Invest in R&D to control public debt, says Leon
Dr Gene Leon, International Monetary Fund (IMF) country representative has, urged the Caribbean Community (CARICOM ) to invest in research and development as means to rid the region of its high debt.
Harnessing information can offer an avenue of competitive advantage for the Caribbean, which ranks in the bottom half of the world in almost every measure of development, reasoned Dr. Leon.
"Information is the next big industry," he told magnates and intellectuals at King's House in St Andrew at the launch of the University College of the Caribbean Foundation, The UCC Foundation offers and manages student scholarships in an attempt to maximise tertiary educational opportunities for students across Jamaica.
The function was also used to launch a book written by Professor Kenneth Hall titled Caricom: Caribbean Perspectives on its Pertinence in the 21st Century.
"I think the CARICOM region can embrace a Knowledge, Innovation, Diagnostics and Strategies (KIDS) project to promote growth and development—as a community rather than as individual nation states," he said.
Dr Leon explained that this could involve data capture through archive technologies, developing a searchable database through cataloguing and generating value-added services.
"This is more than just technology. Its about creating value-added by effectively managing the complex web of information out there in cyberspace for individuals as well as for institutions," declared Dr Leon to the group expecting to hear hints of the ongoing loan negotiations between the IMF and Government.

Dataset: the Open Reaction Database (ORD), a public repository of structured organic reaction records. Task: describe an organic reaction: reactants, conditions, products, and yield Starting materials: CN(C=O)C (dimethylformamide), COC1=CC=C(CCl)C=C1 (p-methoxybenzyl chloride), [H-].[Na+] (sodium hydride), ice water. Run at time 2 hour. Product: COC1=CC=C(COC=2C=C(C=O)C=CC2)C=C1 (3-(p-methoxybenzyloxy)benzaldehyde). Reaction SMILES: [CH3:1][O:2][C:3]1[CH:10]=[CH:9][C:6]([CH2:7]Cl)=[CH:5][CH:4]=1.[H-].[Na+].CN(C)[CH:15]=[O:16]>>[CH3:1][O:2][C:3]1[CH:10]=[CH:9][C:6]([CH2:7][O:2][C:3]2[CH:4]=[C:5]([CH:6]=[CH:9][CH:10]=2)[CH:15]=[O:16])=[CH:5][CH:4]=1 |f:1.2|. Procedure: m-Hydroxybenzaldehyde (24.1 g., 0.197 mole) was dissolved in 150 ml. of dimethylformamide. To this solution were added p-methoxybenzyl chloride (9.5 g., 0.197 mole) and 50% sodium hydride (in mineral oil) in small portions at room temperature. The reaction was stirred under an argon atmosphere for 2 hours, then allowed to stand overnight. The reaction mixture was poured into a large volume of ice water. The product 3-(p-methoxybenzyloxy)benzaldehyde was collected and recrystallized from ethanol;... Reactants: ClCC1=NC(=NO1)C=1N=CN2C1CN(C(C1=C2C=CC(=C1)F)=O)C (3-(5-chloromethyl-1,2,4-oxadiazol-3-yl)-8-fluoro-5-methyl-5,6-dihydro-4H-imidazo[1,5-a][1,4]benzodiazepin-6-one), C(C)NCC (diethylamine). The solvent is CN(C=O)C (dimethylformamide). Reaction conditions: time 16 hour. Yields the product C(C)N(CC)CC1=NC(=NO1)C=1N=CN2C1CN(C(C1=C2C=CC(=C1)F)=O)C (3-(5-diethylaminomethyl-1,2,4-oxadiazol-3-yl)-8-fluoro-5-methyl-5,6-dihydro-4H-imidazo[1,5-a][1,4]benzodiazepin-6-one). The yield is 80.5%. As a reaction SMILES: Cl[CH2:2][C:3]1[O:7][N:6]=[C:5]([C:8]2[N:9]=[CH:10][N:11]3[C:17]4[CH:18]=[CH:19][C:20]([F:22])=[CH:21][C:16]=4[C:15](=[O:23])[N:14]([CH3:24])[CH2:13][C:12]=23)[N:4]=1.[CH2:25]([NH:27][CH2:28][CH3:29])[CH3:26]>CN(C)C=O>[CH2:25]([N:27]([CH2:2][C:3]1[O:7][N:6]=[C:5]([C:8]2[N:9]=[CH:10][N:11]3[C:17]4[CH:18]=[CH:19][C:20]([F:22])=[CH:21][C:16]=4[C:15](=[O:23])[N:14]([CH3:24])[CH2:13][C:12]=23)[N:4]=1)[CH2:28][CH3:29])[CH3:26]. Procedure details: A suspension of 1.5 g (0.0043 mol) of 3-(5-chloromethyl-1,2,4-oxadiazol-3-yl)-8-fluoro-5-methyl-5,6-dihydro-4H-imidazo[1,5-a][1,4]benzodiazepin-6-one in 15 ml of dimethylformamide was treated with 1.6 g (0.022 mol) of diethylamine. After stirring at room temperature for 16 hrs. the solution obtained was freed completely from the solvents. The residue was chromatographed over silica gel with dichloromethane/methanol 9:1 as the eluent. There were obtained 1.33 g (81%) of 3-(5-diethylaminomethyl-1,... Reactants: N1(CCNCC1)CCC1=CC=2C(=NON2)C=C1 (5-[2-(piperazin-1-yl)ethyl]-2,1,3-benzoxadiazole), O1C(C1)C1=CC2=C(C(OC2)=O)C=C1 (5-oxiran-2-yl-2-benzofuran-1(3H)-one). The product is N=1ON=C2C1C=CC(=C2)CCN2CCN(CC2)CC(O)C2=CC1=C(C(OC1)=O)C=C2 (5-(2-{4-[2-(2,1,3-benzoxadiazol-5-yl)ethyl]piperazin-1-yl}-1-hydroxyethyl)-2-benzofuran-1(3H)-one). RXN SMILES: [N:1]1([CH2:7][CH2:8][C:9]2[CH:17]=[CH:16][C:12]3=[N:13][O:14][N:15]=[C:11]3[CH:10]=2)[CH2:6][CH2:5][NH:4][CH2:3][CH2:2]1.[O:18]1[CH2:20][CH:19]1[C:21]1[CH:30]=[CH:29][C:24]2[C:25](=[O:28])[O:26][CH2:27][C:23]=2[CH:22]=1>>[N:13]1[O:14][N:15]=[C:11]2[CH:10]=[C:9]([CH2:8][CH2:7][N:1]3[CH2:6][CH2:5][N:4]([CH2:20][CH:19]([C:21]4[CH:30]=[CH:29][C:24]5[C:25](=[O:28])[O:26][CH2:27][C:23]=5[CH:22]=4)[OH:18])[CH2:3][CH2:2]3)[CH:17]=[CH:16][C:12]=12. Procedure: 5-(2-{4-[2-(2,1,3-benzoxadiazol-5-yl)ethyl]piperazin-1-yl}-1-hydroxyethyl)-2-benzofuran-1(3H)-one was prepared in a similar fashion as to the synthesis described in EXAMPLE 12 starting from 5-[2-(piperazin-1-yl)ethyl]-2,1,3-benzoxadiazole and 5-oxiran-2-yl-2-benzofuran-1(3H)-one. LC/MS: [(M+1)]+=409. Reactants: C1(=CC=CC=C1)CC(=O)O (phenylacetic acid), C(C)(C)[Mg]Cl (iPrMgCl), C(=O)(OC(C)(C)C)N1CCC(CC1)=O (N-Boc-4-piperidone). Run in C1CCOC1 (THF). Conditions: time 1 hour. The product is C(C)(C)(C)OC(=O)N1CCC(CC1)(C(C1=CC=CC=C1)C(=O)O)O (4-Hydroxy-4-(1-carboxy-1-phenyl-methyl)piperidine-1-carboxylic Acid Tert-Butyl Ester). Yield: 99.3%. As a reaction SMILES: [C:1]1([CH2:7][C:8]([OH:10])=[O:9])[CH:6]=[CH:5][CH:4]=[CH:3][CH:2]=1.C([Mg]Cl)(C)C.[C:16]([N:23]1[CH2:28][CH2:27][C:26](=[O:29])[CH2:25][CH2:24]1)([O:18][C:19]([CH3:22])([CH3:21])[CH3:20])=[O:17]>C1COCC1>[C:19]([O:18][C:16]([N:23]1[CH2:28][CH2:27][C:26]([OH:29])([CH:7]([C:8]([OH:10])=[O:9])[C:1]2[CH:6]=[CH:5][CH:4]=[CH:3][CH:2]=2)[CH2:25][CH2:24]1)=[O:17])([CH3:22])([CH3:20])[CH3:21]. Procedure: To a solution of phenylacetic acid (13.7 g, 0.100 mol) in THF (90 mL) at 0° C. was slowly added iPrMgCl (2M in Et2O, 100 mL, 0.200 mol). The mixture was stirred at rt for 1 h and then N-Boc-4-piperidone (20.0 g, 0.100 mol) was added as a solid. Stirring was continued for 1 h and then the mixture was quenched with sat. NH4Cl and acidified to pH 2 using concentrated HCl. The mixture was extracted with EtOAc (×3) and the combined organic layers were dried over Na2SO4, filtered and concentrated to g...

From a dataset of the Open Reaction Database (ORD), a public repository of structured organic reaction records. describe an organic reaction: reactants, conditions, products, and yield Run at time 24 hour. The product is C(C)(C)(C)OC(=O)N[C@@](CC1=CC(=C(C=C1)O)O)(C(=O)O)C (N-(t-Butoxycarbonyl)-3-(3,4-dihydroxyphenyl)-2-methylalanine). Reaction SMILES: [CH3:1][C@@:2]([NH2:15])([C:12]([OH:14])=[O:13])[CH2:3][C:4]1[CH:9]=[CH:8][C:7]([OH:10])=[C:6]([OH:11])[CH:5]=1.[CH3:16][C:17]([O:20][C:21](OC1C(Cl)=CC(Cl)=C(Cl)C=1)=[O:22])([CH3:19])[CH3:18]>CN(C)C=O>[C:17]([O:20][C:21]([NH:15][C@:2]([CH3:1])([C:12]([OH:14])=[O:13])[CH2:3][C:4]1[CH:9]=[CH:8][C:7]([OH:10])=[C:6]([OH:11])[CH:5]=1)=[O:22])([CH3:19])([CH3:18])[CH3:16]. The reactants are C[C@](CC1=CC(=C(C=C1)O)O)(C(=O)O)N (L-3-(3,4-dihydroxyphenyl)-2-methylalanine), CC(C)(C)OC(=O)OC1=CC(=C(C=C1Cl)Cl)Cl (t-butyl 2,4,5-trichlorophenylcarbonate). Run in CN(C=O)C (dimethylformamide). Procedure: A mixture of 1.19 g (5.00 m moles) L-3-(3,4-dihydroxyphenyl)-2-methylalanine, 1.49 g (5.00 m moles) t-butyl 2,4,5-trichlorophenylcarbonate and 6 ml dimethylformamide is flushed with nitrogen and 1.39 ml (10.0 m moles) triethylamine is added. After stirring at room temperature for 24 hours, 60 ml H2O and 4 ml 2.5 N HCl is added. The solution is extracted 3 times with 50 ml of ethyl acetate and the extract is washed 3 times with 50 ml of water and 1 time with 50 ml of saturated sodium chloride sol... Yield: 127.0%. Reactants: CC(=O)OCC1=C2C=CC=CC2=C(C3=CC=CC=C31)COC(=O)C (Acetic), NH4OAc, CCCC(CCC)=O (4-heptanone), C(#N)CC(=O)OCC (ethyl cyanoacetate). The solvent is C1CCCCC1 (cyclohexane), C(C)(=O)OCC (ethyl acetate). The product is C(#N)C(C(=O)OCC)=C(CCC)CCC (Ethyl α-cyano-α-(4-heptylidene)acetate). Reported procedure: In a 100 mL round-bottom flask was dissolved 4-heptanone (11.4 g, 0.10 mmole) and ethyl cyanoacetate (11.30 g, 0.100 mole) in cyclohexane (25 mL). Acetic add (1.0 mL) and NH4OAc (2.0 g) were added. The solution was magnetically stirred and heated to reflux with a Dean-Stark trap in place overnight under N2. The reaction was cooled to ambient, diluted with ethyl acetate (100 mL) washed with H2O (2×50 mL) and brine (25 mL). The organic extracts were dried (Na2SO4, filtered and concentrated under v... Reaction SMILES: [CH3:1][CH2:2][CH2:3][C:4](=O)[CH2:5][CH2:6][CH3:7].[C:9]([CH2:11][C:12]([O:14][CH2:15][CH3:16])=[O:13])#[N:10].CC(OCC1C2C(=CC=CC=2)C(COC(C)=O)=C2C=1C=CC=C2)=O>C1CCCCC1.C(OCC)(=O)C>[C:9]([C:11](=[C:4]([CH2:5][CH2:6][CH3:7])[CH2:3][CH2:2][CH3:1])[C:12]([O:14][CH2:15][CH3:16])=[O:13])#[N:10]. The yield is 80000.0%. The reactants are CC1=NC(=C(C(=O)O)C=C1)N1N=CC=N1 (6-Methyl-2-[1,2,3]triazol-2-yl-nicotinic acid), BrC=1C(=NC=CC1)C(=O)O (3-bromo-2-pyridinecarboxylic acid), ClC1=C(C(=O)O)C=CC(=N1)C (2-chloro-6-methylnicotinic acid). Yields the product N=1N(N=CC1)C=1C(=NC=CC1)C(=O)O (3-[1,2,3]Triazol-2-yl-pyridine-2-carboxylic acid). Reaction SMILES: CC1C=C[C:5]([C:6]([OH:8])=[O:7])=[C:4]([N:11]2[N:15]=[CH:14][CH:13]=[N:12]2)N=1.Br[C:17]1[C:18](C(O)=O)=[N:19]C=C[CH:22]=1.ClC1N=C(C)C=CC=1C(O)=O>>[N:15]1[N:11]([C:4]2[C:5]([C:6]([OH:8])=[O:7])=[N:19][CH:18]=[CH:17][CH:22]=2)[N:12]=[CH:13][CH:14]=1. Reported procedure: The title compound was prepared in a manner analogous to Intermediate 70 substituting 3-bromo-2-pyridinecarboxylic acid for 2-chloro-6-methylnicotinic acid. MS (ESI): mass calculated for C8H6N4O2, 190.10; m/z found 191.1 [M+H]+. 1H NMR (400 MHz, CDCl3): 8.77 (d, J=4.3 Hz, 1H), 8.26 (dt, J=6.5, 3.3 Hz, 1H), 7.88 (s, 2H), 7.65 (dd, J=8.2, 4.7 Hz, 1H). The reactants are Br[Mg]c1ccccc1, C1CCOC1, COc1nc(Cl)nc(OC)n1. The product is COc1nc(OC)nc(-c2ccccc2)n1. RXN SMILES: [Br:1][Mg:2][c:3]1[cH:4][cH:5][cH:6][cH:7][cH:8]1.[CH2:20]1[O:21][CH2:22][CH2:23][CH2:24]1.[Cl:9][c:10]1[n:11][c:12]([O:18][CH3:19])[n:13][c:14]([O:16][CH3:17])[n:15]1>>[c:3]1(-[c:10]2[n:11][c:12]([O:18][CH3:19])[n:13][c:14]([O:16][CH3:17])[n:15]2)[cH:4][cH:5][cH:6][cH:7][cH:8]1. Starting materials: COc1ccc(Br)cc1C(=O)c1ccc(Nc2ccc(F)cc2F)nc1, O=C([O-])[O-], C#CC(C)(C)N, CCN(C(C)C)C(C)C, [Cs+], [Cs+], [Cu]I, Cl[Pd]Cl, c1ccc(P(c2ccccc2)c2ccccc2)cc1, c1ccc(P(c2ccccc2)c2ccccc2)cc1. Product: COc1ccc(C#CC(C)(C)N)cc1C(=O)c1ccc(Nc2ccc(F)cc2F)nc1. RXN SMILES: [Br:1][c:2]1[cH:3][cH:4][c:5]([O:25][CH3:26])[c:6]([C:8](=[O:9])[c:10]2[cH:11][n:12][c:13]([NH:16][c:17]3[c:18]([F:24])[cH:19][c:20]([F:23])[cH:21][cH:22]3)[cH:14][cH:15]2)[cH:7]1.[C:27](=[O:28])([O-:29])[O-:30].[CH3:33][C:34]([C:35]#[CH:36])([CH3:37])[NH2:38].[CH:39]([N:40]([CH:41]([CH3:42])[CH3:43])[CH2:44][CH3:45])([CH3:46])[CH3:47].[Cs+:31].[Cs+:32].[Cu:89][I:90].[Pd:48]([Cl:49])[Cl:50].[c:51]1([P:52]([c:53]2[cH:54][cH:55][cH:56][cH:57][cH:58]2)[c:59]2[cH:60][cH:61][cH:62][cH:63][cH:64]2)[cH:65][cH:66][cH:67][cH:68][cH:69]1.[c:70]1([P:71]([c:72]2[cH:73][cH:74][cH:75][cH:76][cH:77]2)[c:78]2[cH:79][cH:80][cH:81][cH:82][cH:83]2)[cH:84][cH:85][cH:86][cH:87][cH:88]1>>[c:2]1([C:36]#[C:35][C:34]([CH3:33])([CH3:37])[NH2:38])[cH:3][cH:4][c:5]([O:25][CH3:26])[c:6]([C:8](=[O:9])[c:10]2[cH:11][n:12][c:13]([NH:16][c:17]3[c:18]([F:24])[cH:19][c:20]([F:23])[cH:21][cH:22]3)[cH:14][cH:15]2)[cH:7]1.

He said that knowledge offers few barriers to entry as it exists without constraints of small size or commodity endowments.
"We need to leverage information into value-added products, what I have dubbed innovation diag-nostics. This would involve transforming the raw knowledge into field specific and general success factors, past and future potentials," he opined.
He also charged regional governments to increase growth, reduce debt levels, improve fiscal responsibility, improve business competitiveness, simplify taxation, reduce crime, increase educational investment and reduce regional travel costs.
An IMF mission, which visited Jamaica last month, noted that Jamaica grew at 1.5 per cent in 2011 after three consecutive years of negative growth.
But, it argued that a significant challenge facing the country was the realisation of higher and sustainable rates of economic expansion, while reducing macroeconomic risks, including the high public debt, currently at just over J$1.6 trillion or 140 per cent of GDP.